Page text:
A New Look at Web Comics

If you can’t please the market, create a new market, dammit!

For example:

We all have the power to create something new, so…what’s stopping you?

These videos are by Jason Brubaker. Check him out:

Join my Patreon: http://patreon.com/jasonbrubaker
Ayal Pinkus Website: http://ayalpinkus.nl/
One Fantastic Week: https://www.youtube.com/watch?v=KKloP…

Have You Checked Out ‘StoryShifter?’

by TVWriter™ News Service

We’ve just discovered a new organization that’s not only worth talking about and even visiting, it’s also a primo place to totally hang out.

It’s called Storyshifter and here’s its very impressive mission statement:

Are you a radical artist or storyteller who disrupts harmful narratives we see in the media by producing creative content that portrays people, places and events in a new light?  Does your work address racial or gender equality, access to health and education or protecting our planet?

?We are currently seeking films, PSAs, songs, music videos, poetry clips – you name it – about pressing world issues to be part of our Beta launch.

The founder of StoryShifter is Lisa Russell, and her story goes like this:

With a diverse portfolio of creative work that spans the arts, social justice and global development, Lisa is on a mission to revolutionize storytelling for the social good. As Founder and CEO of StoryShifter, Lisa is launching a new entertainment portal for the social good, powered by machine learning and data analytics. Her goal is to grow the world’s largest roster of international artists, storytellers, and innovators who are committed to using their talents to address racial and gender inequalities, promote health and education, and protect the planet.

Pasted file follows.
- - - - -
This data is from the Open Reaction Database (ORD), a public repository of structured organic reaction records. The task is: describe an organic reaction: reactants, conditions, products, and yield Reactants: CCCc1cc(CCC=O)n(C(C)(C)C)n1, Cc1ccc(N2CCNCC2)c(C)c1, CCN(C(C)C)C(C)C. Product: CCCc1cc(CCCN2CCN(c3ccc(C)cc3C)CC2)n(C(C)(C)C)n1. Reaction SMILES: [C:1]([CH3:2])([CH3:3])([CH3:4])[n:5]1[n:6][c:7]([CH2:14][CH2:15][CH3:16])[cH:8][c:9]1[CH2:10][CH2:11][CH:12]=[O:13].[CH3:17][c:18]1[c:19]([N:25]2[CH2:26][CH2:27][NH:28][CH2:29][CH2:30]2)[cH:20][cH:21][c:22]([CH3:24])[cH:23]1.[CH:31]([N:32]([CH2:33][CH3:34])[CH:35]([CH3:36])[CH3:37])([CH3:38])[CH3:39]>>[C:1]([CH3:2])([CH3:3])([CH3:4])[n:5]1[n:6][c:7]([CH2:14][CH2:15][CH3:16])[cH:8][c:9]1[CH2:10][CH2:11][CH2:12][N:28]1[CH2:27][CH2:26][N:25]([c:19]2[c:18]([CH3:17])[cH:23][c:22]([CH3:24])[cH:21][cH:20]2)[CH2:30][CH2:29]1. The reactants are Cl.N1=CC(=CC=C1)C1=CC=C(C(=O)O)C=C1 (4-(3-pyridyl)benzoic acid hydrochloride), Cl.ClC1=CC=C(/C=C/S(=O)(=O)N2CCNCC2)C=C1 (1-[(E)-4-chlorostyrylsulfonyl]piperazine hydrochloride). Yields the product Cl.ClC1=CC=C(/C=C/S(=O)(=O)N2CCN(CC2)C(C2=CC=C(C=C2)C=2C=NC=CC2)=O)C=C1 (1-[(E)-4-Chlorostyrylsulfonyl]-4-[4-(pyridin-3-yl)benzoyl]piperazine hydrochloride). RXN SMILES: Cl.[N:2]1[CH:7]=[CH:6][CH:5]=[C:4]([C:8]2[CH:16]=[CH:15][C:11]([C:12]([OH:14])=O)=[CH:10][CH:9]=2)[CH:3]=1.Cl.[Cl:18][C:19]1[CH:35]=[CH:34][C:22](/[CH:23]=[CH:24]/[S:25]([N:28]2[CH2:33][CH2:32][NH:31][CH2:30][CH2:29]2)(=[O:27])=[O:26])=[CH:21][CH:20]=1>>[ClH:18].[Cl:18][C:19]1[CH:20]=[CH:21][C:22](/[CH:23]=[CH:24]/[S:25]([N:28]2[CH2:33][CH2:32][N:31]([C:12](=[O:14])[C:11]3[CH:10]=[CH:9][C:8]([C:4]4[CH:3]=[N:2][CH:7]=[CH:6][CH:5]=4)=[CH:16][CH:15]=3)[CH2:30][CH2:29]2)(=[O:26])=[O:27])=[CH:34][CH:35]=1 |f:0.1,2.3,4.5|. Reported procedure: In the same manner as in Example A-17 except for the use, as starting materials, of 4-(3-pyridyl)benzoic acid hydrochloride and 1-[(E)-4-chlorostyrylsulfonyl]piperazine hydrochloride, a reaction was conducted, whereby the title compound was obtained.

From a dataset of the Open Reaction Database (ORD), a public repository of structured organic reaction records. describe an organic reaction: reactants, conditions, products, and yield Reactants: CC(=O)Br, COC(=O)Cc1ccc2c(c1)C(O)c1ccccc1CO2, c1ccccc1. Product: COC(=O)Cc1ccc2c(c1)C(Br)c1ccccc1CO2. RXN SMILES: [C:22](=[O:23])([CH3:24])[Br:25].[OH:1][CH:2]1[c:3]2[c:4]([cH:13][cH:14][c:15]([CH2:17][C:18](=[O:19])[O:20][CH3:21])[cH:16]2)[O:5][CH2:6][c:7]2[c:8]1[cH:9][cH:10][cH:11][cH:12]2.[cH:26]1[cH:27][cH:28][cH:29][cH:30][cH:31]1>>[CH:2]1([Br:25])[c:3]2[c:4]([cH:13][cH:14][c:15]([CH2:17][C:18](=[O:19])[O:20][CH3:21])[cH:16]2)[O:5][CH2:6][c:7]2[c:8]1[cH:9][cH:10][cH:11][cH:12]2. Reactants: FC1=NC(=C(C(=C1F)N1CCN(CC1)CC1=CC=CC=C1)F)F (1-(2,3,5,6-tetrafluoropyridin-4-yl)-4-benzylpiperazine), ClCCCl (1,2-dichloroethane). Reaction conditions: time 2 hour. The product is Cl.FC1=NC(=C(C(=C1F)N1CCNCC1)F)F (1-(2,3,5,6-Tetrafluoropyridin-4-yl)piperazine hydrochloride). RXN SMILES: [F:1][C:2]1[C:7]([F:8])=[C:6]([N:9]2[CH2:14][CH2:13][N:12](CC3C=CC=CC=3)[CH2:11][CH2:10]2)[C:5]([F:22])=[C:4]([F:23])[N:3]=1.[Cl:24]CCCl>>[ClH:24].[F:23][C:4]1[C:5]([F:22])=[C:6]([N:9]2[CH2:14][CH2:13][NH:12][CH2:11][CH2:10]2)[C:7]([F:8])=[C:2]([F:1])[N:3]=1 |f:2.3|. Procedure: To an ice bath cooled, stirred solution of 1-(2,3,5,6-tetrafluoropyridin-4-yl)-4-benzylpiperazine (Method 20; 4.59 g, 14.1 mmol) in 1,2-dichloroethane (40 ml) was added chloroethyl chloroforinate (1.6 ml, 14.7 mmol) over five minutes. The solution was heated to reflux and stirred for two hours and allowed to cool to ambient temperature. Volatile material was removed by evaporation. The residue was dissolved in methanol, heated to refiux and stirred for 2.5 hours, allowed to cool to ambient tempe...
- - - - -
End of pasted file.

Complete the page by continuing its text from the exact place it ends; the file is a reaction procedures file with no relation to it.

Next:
Oh, and it sounds like this:

More about what Lisa and StoryShifter are up to here:


Batman Wants To Join The Marvel Universe

Conan O’Brien as Batman. Who could ask anything more?

From Team Coco

16 Old Words for Young People

Words for millennials and their descendants so you can portray your, erm, “elders” better in the media of your choice…and understand and in general communicate better with all the alte cockers in your life.

Ooh, good news for those of you who’ve scanned down this far: LB didn’t know any of the above words either. In fact, when we asked him, he answered, “What language is this in?”


‘Latvia: Europe’s Nation of Introverts’

Latvians are often self-deprecating about their culture’s tendency towards introversion, but could this personality trait be the key to their creative identity?

LB’s NOTE: I fully intended to have another post about tips for PEOPLE’S PILOT 2018 entrants today, but a funny thing happened on my way to my keyboard: The Brodys got a new puppy.

More likely than not, considering how popular dogs are in the Western world. (I hear they’re popular in the East as well, but not necessarily as friends or pets…) you know what that does to the best of intentions.

It’s – Layla, Queen of Digestive Services. Oh yeah!